It's like he's doing that on purpose to make it extra difficult for this site to explain his comics. :D I at least understood nothing. Fabian42 (talk) 16:19, 4 January 2019 (UTC)
- @Fabian42, Ha! Yes, I'm in the same boat with you, It's almost like he follows this formula: 1. Pick a topic that very few understand. 2. Make an analogy that is more complicated than a straightforward explanation. 3. Profit.
- I've been reading a page on short selling, it's like they're speaking a foreign language. 220.127.116.11 16:42, 4 January 2019 (UTC) sam
- It makes sense from what I remember from economics in high school: you buy stocks in advance for significantly above asking price hoping they gain more value before the deal happens, so let's say 1 share of company X is worth 20$ right now. Now I can offer you a contract that I'll buy this share from you for 50$, but on the condition that the deal happens in a week. If the value of the company stays the same, I make a loss; but if the value rises within that week and one share is suddenly worth, let's say 2000$, I make an immense profit. (divide each value I gave by ten and you have the bean/witch/child analogy from the comic) It's basically gambling on the hope that the value of stock rises. --18.104.22.168 17:24, 4 January 2019 (UTC)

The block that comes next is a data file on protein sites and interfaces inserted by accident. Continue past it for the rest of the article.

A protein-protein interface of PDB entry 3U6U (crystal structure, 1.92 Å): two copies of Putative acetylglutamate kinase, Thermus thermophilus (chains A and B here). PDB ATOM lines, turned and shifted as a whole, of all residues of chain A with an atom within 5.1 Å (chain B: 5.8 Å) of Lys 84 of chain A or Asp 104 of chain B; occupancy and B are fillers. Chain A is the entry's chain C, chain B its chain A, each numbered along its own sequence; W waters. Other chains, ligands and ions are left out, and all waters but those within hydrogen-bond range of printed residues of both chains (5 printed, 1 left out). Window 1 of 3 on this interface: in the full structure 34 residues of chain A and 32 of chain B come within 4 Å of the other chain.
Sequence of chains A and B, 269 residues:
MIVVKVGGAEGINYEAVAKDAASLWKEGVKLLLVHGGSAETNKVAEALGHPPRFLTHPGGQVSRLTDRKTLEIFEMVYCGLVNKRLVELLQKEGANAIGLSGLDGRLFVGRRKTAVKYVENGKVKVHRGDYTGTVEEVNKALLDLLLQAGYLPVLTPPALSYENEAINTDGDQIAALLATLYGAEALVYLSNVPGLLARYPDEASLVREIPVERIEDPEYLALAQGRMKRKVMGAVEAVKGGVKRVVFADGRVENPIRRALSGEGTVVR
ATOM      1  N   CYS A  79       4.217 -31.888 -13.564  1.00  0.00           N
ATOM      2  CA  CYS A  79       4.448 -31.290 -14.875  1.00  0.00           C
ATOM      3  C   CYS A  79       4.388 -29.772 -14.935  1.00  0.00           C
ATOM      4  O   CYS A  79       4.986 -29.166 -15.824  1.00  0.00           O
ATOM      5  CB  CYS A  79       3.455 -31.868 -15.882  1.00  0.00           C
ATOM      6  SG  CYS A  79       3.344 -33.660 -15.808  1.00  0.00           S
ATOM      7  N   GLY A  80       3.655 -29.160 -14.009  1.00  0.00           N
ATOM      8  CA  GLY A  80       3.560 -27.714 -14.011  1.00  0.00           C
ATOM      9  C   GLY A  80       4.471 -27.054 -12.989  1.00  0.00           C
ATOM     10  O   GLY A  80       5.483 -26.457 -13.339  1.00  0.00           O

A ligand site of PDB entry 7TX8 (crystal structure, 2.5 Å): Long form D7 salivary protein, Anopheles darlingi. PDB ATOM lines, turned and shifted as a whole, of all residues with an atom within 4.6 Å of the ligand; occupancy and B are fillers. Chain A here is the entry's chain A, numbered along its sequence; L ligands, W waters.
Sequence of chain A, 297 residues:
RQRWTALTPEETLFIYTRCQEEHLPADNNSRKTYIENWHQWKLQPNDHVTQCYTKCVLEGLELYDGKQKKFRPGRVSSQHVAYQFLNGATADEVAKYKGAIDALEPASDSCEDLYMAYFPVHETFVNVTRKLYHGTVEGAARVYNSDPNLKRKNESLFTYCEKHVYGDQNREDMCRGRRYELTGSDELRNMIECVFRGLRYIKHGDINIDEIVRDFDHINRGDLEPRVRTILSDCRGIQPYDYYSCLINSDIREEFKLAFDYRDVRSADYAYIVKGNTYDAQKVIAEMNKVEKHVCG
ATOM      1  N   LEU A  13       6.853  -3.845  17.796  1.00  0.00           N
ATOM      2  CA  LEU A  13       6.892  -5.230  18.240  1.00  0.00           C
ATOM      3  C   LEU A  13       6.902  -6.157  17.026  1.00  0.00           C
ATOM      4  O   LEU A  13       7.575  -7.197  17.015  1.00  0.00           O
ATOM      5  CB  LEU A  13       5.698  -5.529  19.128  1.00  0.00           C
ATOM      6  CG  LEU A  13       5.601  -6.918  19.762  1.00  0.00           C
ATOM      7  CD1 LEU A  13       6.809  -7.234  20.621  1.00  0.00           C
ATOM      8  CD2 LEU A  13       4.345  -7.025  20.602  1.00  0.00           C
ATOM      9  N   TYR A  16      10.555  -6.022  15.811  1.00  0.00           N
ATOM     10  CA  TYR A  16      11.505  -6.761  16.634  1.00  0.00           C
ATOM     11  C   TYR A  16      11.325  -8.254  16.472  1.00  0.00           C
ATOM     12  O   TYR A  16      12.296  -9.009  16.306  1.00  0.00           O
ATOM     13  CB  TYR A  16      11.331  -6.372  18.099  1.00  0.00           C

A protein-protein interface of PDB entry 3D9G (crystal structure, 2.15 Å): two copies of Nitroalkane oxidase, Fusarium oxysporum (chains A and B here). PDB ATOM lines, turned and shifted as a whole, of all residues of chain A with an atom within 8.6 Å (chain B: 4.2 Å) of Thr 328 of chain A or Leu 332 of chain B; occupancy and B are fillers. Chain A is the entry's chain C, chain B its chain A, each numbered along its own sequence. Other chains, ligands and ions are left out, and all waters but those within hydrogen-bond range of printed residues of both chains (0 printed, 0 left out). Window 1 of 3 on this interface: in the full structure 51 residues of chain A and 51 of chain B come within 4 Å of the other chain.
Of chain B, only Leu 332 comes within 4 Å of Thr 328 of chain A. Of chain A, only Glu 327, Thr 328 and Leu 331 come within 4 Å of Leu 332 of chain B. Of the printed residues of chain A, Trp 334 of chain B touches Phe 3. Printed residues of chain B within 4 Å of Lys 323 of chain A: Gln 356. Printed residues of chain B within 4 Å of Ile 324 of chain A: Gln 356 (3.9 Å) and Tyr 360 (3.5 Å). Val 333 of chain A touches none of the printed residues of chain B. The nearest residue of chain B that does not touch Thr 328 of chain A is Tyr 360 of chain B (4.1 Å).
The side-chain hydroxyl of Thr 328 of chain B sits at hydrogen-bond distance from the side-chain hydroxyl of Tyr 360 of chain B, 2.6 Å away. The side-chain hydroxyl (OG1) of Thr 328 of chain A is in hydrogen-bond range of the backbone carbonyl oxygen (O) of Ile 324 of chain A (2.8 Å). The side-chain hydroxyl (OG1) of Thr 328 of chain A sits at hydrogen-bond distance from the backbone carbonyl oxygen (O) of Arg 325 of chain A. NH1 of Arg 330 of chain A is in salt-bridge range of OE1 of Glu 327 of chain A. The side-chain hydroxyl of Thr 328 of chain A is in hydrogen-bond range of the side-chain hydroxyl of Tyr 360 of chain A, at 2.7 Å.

- How are stock markets even still legal? This is insane! Fabian42 (talk) 17:42, 4 January 2019 (UTC)
- It is not that hard to understand. Imagine you own 100 apple-shares and do not plan to sell them for the near future. You lend me these 100-shares for 2 weeks. I sell the 100 shares immediately. Now I have 2 weeks to re-buy them. If I’m lucky the price for these 100 shares will decrease somewhen during this 2 weeks. Imaging that I sold the shares for 200$ each, and could re-buy them for 170$: Then I made 30*100$=3000$. Of course you will get a fee for the borrowing. The 3000$-fee are my profit.
- The risk here is of course that the shares could increase in price during the 2 weeks – then I would be forced to rebuy them for more that I got AND have to pay you the fee. That’s the reason shorts are more dangerous then longs. --DaB. (talk) 17:36, 4 January 2019 (UTC)
- You sell something that you borrowed? Why would that be allowed? It's not yours! And what happens if you can't buy it back? Fabian42 (talk) 17:42, 4 January 2019 (UTC)